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    ABSTRACT: To investigate the role of thyroid hormone in the expression of the gene encoding the growth hormone receptor (GHR) and growth hormone binding protein (GHBP), fetal rats were made hypothyroid through the administration of the goitrogen methimazole to the mother. Euthyroidism was maintained in the mother by concurrent administration of L-thyroxine, which crosses the placenta poorly. Methimazole and L-thyroxine were continued in the mothers until weaning. After birth, groups of methimazole-treated or control pups were sacrificed immediately and at one, two, three, four, five, or six weeks after birth. In each group, weight was recorded, blood was obtained for measurement of T4, thyroid stimulating hormone (TSH), and growth hormone (GH), and liver tissue was obtained for quantitation of GHR and GHBP mRNA. The methimazole-treated pups were demonstrated to be hypothyroid, with markedly higher TSH and lower T4 concentrations, until weaning occurred between weeks three and four, after which they transiently became hyperthyroid at week five (T4 = 17 +/- 5 micrograms/dL vs. 6 +/- 0.5 micrograms/dL for controls) but returned to an euthyroid state at week six. In control pups the relative abundance of GHR and GHBP mRNA increased abruptly in week one, and increased three to four fold over the ensuing six weeks. Immediately after birth, the hypothyroid pups expressed significantly more GHR and GHBP mRNA than did the controls (P < 0.01).(ABSTRACT TRUNCATED AT 250 WORDS)
    Journal of developmental physiology 06/1993; 19(6):241-6.
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    ABSTRACT: This study was designed to determine the effects of hypothyroidism during late fetal life in pigs on (1) the perinatal pattern of plasma levels of thyroxine (TT4), total 3,5,3'-triiodothyronine (TT3) and free T3 (FT3), and liver 5'-deiodinase activity, and (2) the early postnatal development of thermoregulation. Fetal hypothyroidism (test animals) was induced by feeding the sow a high glucosinolate rapeseed diet. Plasma levels of thyroid hormones, thyroid gland weights and liver 5'-deiodinase activity of control animals increased during late gestation (P < 0.01). The early postnatal period was characterized by a surge in thyroid hormone levels during the first 6 h (P < 0.05), followed by a transient decrease at 12 h and a second rise by 24 h after birth. This surge was much higher (P < 0.01) for TT3 than for TT4, but liver 5'-deiodinase activity did not change during the first 24 h of life. Fetal hypothyroidism was characterized by lower plasma levels of thyroid hormones (P < 0.05), and lower hepatic 5'-deiodinase activities (P < 0.01) than in control fetuses at 110 d of gestation. During the first 6 h of life, test pigs had lower levels of TT4 (P < 0.05) but exhibited a greater postnatal surge in TT3 and FT3 (P < 0.05) than did the controls. The minimal and summit metabolism of the control pigs increased markedly (P < 0.01) during the first 2 d of life, without any significant change in thermal body conductance, suggesting that this age-related improvement in thermoregulation was due to the development of the ability to produce heat.(ABSTRACT TRUNCATED AT 250 WORDS)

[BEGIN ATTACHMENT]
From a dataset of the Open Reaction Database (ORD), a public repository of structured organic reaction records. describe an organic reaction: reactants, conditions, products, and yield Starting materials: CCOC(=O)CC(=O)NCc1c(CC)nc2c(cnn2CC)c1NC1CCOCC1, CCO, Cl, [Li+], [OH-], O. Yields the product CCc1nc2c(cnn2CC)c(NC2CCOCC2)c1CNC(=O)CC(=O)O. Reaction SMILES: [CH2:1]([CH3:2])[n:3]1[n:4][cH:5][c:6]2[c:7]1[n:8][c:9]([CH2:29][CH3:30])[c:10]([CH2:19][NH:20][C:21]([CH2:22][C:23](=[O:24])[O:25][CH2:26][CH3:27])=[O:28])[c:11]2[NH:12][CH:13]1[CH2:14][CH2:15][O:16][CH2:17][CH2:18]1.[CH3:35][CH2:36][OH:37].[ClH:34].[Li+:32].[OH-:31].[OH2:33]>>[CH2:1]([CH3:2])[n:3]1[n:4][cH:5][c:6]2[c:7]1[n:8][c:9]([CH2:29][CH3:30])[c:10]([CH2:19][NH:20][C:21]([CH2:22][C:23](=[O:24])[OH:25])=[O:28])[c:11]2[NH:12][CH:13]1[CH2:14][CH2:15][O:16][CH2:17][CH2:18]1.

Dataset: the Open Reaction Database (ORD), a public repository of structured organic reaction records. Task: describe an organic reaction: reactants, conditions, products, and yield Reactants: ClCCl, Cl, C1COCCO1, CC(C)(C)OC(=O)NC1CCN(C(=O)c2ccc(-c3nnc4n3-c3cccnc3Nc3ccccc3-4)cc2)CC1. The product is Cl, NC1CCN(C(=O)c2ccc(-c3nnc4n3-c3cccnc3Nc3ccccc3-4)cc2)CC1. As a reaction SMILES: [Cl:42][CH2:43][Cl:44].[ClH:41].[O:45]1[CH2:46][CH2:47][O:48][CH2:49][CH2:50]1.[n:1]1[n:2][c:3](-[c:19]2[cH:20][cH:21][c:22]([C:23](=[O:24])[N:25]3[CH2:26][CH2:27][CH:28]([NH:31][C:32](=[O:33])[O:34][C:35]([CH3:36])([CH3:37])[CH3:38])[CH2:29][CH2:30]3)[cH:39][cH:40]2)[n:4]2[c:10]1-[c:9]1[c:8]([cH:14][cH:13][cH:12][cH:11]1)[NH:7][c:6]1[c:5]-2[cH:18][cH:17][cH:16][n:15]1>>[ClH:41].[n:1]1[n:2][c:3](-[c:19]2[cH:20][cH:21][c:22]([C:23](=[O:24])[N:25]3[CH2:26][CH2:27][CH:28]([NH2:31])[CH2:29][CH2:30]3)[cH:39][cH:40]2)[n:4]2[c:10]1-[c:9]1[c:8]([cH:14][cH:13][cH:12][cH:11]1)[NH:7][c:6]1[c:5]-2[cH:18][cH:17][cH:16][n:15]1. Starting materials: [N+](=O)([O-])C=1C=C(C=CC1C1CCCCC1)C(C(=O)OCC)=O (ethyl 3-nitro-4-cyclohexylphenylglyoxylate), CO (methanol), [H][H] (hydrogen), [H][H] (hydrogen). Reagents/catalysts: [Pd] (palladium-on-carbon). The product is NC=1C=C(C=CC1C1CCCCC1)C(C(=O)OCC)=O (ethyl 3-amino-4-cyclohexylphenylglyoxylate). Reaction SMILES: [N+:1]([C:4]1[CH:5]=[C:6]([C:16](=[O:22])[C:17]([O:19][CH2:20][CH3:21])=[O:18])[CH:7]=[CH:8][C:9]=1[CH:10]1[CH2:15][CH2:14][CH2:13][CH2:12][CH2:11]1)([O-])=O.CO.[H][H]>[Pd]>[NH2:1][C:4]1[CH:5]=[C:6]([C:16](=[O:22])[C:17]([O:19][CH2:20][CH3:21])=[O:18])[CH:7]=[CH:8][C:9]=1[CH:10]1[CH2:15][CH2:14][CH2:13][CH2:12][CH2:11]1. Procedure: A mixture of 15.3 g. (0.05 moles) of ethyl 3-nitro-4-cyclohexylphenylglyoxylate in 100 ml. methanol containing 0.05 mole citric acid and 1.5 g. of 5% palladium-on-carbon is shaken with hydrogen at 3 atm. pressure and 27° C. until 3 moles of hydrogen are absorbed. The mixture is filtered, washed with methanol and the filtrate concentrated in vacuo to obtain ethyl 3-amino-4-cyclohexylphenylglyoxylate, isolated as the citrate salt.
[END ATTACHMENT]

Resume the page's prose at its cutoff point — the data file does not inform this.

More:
Journal of developmental physiology 06/1993; 19(6):253-61.
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    ABSTRACT: Summary measures of heart rate variation describe those aspects of heart rate change that can be averaged over relatively long periods of time. We examined the postnatal maturation of a dynamic feature of cardiac rate--the dependency of each beat-to-beat change in cardiac interbeat interval on the previous beat-to-beat change. In each sleep-waking state, the number of delta RR (the difference between two successive R-R intervals) 4msec was determined as a percent of the total number of intervals (delta RR > 4ms/total delta RR), and each pair of successive interval differences was categorized based on the directions of the two changes (whether they reflected increases or decreases in cardiac intervals). Analysis of variance was used to identify alterations in the proportion of interval differences exceeding the minimum over ages and sleep-waking states, and to describe developments in the temporal patterns of cardiac interval changes. At all ages, infants showed fewer beat-to-beat interval changes during waking than during either sleep state. In all states, older infants showed significantly more beat-to-beat cardiac interval changes and a higher proportion of sustained changes (intervals increasing or decreasing consistently over several beats) than did young infants. Furthermore, infants 2 months and younger showed significantly more sustained increases than decreases in interbeat intervals, indicating gradual declines in heart rate and rapid increases, while older infants showed the opposite pattern.(ABSTRACT TRUNCATED AT 250 WORDS)